Rep. Jim Jordan (R-OH) and House Oversight Committee Chairman Elijah Cummings (D-MD). Photo: Mark Wilson/Getty Images

The White House said on Friday it will allow its former personnel security director Carl Kline to give limited testimony to the House Oversight Committee on May 1, Politico reports.

Why it matters: White House acting chief of staff Mick Mulvaney instructed Kline not to testify for his original April 23 subpoena date, as the House committee continues its investigation into the White House security clearance process. House Oversight Committee Chairman Elijah Cummings moved to hold Kline in contempt after he failed to appear for his deposition.

What's new: The White House says Kline's testimony must be limited to "policies and practices" of the security clearance process in order for him to appear, per Politico. This may not satisfy Democrats demands.

The backdrop: White House whistleblower Tricia Newbold told the House committee that 25 denials for security clearance applications had been overridden by the Trump administration. She alleged that the White House ignored national security concerns over foreign influence, past criminality and other conflicts of interest that could leave officials susceptible to blackmail.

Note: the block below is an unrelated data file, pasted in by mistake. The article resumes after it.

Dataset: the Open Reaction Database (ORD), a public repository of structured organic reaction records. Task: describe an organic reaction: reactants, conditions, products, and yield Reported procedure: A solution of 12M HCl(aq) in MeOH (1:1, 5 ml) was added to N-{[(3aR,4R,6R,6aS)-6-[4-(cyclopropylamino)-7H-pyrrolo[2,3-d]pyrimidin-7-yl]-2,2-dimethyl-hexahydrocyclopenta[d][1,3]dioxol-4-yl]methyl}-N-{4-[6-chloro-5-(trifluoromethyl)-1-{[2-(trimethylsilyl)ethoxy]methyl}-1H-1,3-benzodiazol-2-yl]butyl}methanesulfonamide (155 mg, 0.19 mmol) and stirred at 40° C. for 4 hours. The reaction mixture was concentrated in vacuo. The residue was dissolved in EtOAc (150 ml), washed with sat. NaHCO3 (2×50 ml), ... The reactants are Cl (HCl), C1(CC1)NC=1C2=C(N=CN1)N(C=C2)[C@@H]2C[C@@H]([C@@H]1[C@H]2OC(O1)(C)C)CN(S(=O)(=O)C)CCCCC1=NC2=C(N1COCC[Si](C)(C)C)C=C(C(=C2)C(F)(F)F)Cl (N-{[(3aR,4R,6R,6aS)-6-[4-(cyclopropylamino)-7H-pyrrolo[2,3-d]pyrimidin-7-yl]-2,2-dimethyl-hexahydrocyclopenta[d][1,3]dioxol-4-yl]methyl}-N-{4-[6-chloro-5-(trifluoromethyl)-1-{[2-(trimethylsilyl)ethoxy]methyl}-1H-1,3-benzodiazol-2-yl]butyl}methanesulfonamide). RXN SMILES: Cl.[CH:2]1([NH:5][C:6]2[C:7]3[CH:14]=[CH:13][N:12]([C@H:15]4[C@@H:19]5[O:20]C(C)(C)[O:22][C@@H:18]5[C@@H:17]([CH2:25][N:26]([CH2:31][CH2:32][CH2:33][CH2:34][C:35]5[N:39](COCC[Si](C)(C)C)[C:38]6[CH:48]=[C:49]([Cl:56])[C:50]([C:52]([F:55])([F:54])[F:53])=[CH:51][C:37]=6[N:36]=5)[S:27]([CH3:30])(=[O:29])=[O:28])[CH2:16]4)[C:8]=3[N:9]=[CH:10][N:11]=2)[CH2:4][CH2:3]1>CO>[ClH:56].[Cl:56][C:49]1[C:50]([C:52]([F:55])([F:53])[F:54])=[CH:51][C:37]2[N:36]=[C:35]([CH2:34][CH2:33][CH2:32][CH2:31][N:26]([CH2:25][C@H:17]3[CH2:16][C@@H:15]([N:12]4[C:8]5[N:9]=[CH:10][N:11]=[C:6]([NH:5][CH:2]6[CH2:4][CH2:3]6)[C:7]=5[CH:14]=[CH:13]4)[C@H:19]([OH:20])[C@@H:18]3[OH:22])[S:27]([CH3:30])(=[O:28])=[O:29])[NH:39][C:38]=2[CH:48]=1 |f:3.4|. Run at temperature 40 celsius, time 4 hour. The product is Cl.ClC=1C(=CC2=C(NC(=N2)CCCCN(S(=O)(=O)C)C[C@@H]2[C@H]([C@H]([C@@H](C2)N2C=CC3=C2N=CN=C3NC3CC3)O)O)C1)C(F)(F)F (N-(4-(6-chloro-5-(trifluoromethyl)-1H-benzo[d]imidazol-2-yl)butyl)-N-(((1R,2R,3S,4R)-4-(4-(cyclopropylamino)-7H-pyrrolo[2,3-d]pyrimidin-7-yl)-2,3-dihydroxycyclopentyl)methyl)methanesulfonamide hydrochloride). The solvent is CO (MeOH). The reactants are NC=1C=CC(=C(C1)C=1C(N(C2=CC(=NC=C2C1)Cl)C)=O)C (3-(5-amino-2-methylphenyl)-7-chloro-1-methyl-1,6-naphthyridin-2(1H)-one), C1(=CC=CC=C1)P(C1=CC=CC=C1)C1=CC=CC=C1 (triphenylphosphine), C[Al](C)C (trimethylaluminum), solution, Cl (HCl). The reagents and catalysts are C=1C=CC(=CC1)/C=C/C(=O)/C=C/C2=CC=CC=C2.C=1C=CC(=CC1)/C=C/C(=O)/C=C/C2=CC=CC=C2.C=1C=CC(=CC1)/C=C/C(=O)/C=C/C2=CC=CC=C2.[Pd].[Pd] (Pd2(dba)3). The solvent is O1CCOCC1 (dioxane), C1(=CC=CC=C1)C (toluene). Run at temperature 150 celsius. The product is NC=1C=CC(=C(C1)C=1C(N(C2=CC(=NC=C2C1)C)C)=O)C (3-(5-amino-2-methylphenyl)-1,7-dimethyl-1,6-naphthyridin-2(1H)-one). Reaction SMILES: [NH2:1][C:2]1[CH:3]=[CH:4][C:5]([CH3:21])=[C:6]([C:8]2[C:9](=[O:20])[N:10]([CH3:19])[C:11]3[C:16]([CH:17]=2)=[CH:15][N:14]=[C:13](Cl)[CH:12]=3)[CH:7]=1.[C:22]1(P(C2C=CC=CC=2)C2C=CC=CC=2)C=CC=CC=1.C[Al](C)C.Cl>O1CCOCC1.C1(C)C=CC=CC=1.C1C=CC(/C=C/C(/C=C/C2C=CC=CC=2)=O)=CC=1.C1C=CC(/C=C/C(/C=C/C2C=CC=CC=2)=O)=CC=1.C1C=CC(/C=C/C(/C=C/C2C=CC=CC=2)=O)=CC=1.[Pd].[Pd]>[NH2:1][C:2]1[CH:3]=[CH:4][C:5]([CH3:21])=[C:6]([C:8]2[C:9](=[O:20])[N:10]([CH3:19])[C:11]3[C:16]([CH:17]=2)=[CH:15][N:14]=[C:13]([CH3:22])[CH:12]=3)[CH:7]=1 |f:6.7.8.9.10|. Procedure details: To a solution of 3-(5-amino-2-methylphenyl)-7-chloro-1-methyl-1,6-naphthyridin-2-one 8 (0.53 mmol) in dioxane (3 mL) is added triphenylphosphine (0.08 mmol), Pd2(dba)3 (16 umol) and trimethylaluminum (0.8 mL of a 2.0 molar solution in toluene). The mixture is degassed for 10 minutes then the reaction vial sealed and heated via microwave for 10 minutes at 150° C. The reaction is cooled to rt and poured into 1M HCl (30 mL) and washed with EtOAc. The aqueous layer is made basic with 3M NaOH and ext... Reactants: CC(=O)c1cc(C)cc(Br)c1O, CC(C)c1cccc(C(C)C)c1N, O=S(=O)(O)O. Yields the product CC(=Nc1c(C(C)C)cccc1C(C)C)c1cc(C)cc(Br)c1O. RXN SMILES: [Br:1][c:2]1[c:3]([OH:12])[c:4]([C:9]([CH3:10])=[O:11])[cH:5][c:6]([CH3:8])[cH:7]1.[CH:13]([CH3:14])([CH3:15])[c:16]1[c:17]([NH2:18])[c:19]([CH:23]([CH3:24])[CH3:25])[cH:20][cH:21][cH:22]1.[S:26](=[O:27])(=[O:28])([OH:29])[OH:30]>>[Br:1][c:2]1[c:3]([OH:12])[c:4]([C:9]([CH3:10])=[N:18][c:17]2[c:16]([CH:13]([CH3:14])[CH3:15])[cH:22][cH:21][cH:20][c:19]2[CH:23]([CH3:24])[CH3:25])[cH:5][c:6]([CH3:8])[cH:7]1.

Go deeper: Elijah Cummings' op-ed on White House cooperation with committee's investigations

Go deeper

Updated 30 mins ago - Politics & Policy

Coronavirus dashboard

Illustration: Sarah Grillo/Axios

  1. Politics: The swing states where the pandemic is raging — Pence no longer expected to attend Barrett confirmation vote after COVID exposure.
  2. Health: 13 states set single-day case records last week
  3. Business: Where stimulus is needed most.
  4. Education: The dangerous instability of school re-openings.
  5. States: Nearly two dozen Minnesota COVID cases traced to 3 Trump campaign events
  6. World: Restrictions grow across Europe.
  7. Media: Fox News president and several hosts advised to quarantine.

Republicans and Dems react to Coney Barrett's Supreme Court confirmation

President Trump stands with Judge Amy Coney Barrett after she took the constitutional oath to serve as a Supreme Court justice during a White House ceremony Monday night .Photo: Tasos Katopodis/Getty Images)

President Trump said Judge Amy Coney Barrett's Senate confirmation to the Supreme Court and her subsequent taking of the constitutional oath Monday was a "momentous day," as she she vowed to serve "without any fear or favour."

  • But as Republicans applauded the third conservative justice in four years, many Democrats including Speaker Nancy Pelosi (Calif.) warned of consequences to the rush to replace the late Justice Ruth Bader Ginsburg ahead of the Nov. 3 election, with progressives leading calls to expand the court.
Ina Fried, author of Login
1 hour ago - Science

CRISPR pioneer: "Science is on the ballot" in 2020

Photo: "Axios on HBO"

In her three decades in science, Jennifer Doudna said she has seen a gradual erosion of trust in the profession, but the recent Nobel Prize winner told "Axios on HBO" that the institution itself has been under assault from the current administration.

  • "I think science is on the ballot," Doudna said in the interview.

Why it matters: That has manifested itself in everything from how the federal government approaches climate change to the pandemic.